I have written your firm twice or three times, I believe, in relation to the sales of your fur. By Mr. Glasgow I wrote briefly to Mr. Sublette. I now address you and on reflection I am almost afraid this will scarcely reach its destination before you start. If so it will be opened by Mr. Sublette from whom neither of us keep any secret - and of course he will communicate the contents so far as he deems necessary to those interested. My wish will regard to all affairs in St. Louis is to avoid all interference & to adopt such a course as my duty as ext. dictates. In addition to this it is my intention (if all be properly settled) to place the family in such a situation that they can support themselves genteely & independently. [End page 2]
Mr. & Mrs. Baker, and Miss Harriet Campbell intend embarking for Europe on 8th May. Preparatory to this Mr. B has sold his fine house & will soon sell his furniture. I was just thinking what a fine chance for my friend W.L.S. to settle down here - and step in, with a dashing young wife under his arm - to a well furnished house - where he could hold forth & blow out in style. From all I can learn, Mr. Gill designs also to break up housekeeping in less than a month. In many respects this may terminate happily for the family & result in adding to their comfort (for there are many drawbacks at present) yet still I regret it very much. To me, the pleasures of home - of our little fireside - cheers me throughout the day - and console me so much under every annoyance, that I cannot conceive how any person would willingly relinquish its blessings & mingle with strangers at a boarding house after tasting the pleasures of a domestic circle.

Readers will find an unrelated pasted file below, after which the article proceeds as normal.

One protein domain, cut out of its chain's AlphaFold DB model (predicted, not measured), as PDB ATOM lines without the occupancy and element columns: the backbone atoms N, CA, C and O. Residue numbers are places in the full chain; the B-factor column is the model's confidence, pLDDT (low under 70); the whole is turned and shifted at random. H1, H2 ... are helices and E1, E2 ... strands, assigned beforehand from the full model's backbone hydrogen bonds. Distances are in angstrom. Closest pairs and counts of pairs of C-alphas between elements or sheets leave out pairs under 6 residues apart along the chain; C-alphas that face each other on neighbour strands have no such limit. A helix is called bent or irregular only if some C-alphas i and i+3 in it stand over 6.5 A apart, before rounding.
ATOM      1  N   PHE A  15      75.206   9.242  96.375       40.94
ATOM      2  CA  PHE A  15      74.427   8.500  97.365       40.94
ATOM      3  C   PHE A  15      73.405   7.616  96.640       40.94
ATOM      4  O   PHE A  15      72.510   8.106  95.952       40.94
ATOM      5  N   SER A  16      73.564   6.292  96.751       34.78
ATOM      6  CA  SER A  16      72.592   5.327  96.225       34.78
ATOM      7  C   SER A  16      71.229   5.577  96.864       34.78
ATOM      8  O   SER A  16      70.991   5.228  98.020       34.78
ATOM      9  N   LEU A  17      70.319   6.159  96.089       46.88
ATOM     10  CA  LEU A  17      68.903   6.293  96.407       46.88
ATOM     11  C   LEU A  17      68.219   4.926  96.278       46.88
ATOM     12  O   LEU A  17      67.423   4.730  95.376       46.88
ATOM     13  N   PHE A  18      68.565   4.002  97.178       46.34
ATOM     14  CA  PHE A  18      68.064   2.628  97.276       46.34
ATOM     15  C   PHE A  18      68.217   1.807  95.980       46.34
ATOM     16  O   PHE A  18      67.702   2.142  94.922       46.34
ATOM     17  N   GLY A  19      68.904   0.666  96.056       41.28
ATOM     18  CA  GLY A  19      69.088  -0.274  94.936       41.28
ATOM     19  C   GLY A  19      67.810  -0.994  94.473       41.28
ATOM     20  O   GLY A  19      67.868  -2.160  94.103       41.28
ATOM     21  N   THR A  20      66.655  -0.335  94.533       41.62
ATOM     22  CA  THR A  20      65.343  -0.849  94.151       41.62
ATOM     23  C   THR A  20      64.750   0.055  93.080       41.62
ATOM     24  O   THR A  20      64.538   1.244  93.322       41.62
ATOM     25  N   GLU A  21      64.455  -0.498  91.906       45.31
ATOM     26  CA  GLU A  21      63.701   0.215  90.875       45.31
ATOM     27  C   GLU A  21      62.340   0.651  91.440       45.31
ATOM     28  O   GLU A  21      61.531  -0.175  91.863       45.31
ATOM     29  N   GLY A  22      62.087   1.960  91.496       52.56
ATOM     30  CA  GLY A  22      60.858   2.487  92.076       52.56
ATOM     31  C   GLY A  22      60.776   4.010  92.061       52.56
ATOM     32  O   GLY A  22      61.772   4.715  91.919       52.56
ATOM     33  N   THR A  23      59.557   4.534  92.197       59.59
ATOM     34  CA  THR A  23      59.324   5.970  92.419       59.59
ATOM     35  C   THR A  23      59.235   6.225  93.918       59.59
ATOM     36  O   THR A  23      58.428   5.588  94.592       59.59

I am sorry to hear of the slow recovery of Mr. G. Sublette. If I can be of any use in obtaining a wooden leg or in any other way you can conduct Mr. S. to write me. Remember me to him & all friends. If from any letters I may receive shortly, I think it likely you will remain longer at St. Louis I will again write you next week. If not my letters will be forwarded as often as usual with directions to have them sent by any express may go out. Mr. John Kerr has been quite unwell - but is recovering slowly.
I have avoided saying anything on your expeditions - because I can say nothing that would serve you. I am deeply interested in all your movements and hope you will save all details. May God bless my good brother - is the wish of
Mr. Robert Campbell
(or in his absence) Mr. Wm. L. Sublette
St. Louis, Missouri